It's The h2g2 Post's birthday, but how significant is it this time? We traditionally recognise some sort of importance in anniversaries which are 'round numbers', particularly those which end in zeroes. Yet, eleven isn't round, so is there any reason we should celebrate it?
Eleven itself doesn't mean a lot. It's a prime number, but it's not the lowest or the highest. It does some pretty things if you multiply it - 22, 33, 44, etc – but these are just a consequence of our decimal number system. The number nine would do the same thing if we worked in base eight.
Yet, though the number itself may not be so interesting, some particular quantities of eleven certainly are. Take distance for example. Eleven kilometres happens to be the approximate depth of the deepest point below the sea - in the Mariana Trench in the Pacific Ocean.
Ever been held in a long queue of planes circling round and round, waiting to land? This is because air traffic controllers have to keep aircraft a certain distance apart in order to minimise the effects of turbulence caused by the wake vortices from the aircraft in front. The safe distance for the largest airliners is, you've guessed it, eleven kilometres.
In terms of speed, eleven kilometres per second is the approximate escape velocity we need a rocket to achieve to leave our earth's gravitational attraction.
But, returning to our anniversary, we are celebrating eleven years, and it's this particular period of time which has perhaps the most interesting significance.
When we say the h2g2 Post has existed for 11 years, what we really mean is that our Earth has made exactly eleven orbits of the sun since the first issue of The h2g2 Post appeared on the site. Yet there's a more significant astronomical event which has happened. The sun itself has been through just over one complete solar cycle in that period. Its magnetic field switches polarity during this time, and its ancient cycle of sunspots, solar flares and magnetic storms begins all over again.
But has this celestial phenomenon affected us here on Earth? Well, there's an unusual coincidence which occurs with many of man's greatest constructions. These days, newspapers are littered with scandals relating to engineering projects which are inevitable late, over budget, and poorly built. Two which have proved their worth, however, are the ship canals which were cut through the isthmi1 at Suez and Panama. These channels revolutionised global trade in the age before air travel. Both canals had something of a long history behind them, but it's generally accepted that the final constructions of each took more or less eleven years to complete.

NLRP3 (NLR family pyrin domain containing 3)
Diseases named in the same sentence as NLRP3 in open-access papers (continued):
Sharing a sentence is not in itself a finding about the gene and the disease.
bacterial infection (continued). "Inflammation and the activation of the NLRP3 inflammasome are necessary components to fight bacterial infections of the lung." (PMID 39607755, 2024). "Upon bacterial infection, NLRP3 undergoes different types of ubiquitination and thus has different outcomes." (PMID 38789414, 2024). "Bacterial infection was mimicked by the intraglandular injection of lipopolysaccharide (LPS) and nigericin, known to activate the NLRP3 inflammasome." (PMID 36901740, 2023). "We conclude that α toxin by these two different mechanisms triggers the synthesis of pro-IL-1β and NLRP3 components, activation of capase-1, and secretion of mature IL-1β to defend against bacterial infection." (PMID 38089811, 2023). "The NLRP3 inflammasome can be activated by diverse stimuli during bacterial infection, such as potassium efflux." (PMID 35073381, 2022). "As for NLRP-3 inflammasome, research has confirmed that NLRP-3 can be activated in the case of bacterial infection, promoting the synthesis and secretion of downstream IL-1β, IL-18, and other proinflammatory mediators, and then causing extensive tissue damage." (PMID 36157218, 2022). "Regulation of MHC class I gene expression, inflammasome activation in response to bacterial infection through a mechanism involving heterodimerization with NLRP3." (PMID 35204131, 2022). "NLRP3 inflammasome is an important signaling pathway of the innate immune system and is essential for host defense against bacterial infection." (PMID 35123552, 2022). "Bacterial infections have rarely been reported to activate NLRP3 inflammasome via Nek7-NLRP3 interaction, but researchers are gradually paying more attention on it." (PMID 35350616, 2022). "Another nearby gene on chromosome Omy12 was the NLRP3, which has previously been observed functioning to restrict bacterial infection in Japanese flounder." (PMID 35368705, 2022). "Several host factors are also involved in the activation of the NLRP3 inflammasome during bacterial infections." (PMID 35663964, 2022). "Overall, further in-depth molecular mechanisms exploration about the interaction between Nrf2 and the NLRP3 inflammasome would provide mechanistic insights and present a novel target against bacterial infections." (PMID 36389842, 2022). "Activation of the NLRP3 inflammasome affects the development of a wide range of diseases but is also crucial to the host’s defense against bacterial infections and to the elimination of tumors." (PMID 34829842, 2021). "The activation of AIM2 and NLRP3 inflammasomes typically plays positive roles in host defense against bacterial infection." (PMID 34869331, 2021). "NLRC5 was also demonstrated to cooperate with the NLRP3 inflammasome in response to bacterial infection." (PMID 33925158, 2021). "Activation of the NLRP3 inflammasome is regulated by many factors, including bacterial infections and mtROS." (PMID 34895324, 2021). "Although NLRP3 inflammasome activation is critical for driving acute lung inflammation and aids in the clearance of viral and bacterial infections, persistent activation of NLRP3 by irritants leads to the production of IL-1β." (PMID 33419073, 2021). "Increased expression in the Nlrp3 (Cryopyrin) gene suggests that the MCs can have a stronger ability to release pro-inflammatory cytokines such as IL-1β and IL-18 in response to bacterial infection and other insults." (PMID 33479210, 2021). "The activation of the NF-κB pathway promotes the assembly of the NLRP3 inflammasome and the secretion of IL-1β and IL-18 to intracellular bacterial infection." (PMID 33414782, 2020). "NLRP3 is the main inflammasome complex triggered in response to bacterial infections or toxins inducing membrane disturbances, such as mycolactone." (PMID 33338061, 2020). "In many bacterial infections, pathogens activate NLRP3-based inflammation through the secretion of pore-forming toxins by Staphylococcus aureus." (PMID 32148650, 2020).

It's also a popular timescale for UK canal projects. The Trent and Mersey Canal took eleven years to complete from the time Josiah Wedgwood ceremonially cut the first sod2. In Northern Ireland, the Newry Canal took a similar amount of time.
But man also constructs things of great beauty. One of the most iconic of world buildings is the Taj Mahal at Agra, India – Shah Jehan's memorial and mausoleum to his favourite wife, Mumtaz Mahal. Not everyone agrees, but many believe this great edifice took eleven years to construct.
Finally, in literature, one of the greatest epic poems ever written took eleven years to complete. I'm referring to Virgil's Aeneid, which tells the story of the wanderings of the hero Aeneas, and beautifully describes the Trojan Wars and beyond. As Laocoön once said:
Equo ne credite, Teucri
Quidquid id est, timeo Danaos et dona ferentes.
(Do not trust the Horse, Trojans
Whatever it is, I fear the Greeks even when they bear gifts.)
And so, whether or not we can blame solar cycles for it, it seems that eleven years is a great period over which to be constructing things of both utility and beauty – like The h2g2 Post, for example.